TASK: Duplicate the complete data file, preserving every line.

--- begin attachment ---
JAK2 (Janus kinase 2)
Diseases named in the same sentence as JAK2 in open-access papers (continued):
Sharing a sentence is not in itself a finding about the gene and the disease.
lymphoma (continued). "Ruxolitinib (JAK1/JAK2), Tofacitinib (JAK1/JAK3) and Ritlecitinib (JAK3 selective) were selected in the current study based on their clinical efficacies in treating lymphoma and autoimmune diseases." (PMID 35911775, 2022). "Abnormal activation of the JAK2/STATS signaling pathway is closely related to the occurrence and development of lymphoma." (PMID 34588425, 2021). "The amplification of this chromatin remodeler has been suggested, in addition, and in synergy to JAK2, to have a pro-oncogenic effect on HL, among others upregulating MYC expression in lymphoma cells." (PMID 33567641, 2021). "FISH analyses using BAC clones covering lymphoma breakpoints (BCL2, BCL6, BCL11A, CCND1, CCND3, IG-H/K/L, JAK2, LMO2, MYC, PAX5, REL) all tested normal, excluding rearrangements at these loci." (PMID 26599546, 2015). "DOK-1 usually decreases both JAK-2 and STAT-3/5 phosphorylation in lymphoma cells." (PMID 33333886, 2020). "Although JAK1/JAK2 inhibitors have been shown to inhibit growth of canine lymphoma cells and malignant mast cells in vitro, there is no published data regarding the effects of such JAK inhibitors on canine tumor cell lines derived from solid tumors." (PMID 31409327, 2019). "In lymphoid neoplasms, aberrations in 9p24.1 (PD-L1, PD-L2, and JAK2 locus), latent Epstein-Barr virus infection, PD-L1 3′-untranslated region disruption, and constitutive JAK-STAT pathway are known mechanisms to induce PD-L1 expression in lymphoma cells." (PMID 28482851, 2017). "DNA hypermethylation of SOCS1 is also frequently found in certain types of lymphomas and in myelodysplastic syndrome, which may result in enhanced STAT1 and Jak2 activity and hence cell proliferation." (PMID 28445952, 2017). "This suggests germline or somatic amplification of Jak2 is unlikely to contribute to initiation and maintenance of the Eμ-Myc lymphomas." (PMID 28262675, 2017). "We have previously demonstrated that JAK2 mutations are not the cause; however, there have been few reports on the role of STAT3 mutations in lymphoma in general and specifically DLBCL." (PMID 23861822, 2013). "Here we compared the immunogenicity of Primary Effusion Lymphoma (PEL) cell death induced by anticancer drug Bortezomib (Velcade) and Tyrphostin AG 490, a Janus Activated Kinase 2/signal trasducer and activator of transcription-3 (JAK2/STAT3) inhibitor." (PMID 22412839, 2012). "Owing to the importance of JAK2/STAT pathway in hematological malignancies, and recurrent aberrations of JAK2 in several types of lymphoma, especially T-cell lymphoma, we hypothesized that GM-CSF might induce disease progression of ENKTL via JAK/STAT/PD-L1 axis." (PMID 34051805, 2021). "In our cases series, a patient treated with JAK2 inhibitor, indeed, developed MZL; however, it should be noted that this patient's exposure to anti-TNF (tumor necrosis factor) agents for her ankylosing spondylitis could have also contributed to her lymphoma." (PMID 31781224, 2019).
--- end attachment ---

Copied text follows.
JAK2 (Janus kinase 2)
Diseases named in the same sentence as JAK2 in open-access papers (continued):
Sharing a sentence is not in itself a finding about the gene and the disease.
lymphoma (continued). "Ruxolitinib (JAK1/JAK2), Tofacitinib (JAK1/JAK3) and Ritlecitinib (JAK3 selective) were selected in the current study based on their clinical efficacies in treating lymphoma and autoimmune diseases." (PMID 35911775, 2022). "Abnormal activation of the JAK2/STATS signaling pathway is closely related to the occurrence and development of lymphoma." (PMID 34588425, 2021). "The amplification of this chromatin remodeler has been suggested, in addition, and in synergy to JAK2, to have a pro-oncogenic effect on HL, among others upregulating MYC expression in lymphoma cells." (PMID 33567641, 2021). "FISH analyses using BAC clones covering lymphoma breakpoints (BCL2, BCL6, BCL11A, CCND1, CCND3, IG-H/K/L, JAK2, LMO2, MYC, PAX5, REL) all tested normal, excluding rearrangements at these loci." (PMID 26599546, 2015). "DOK-1 usually decreases both JAK-2 and STAT-3/5 phosphorylation in lymphoma cells." (PMID 33333886, 2020). "Although JAK1/JAK2 inhibitors have been shown to inhibit growth of canine lymphoma cells and malignant mast cells in vitro, there is no published data regarding the effects of such JAK inhibitors on canine tumor cell lines derived from solid tumors." (PMID 31409327, 2019). "In lymphoid neoplasms, aberrations in 9p24.1 (PD-L1, PD-L2, and JAK2 locus), latent Epstein-Barr virus infection, PD-L1 3′-untranslated region disruption, and constitutive JAK-STAT pathway are known mechanisms to induce PD-L1 expression in lymphoma cells." (PMID 28482851, 2017). "DNA hypermethylation of SOCS1 is also frequently found in certain types of lymphomas and in myelodysplastic syndrome, which may result in enhanced STAT1 and Jak2 activity and hence cell proliferation." (PMID 28445952, 2017). "This suggests germline or somatic amplification of Jak2 is unlikely to contribute to initiation and maintenance of the Eμ-Myc lymphomas." (PMID 28262675, 2017). "We have previously demonstrated that JAK2 mutations are not the cause; however, there have been few reports on the role of STAT3 mutations in lymphoma in general and specifically DLBCL." (PMID 23861822, 2013). "Here we compared the immunogenicity of Primary Effusion Lymphoma (PEL) cell death induced by anticancer drug Bortezomib (Velcade) and Tyrphostin AG 490, a Janus Activated Kinase 2/signal trasducer and activator of transcription-3 (JAK2/STAT3) inhibitor." (PMID 22412839, 2012). "Owing to the importance of JAK2/STAT pathway in hematological malignancies, and recurrent aberrations of JAK2 in several types of lymphoma, especially T-cell lymphoma, we hypothesized that GM-CSF might induce disease progression of ENKTL via JAK/STAT/PD-L1 axis." (PMID 34051805, 2021). "In our cases series, a patient treated with JAK2 inhibitor, indeed, developed MZL; however, it should be noted that this patient's exposure to anti-TNF (tumor necrosis factor) agents for her ankylosing spondylitis could have also contributed to her lymphoma." (PMID 31781224, 2019).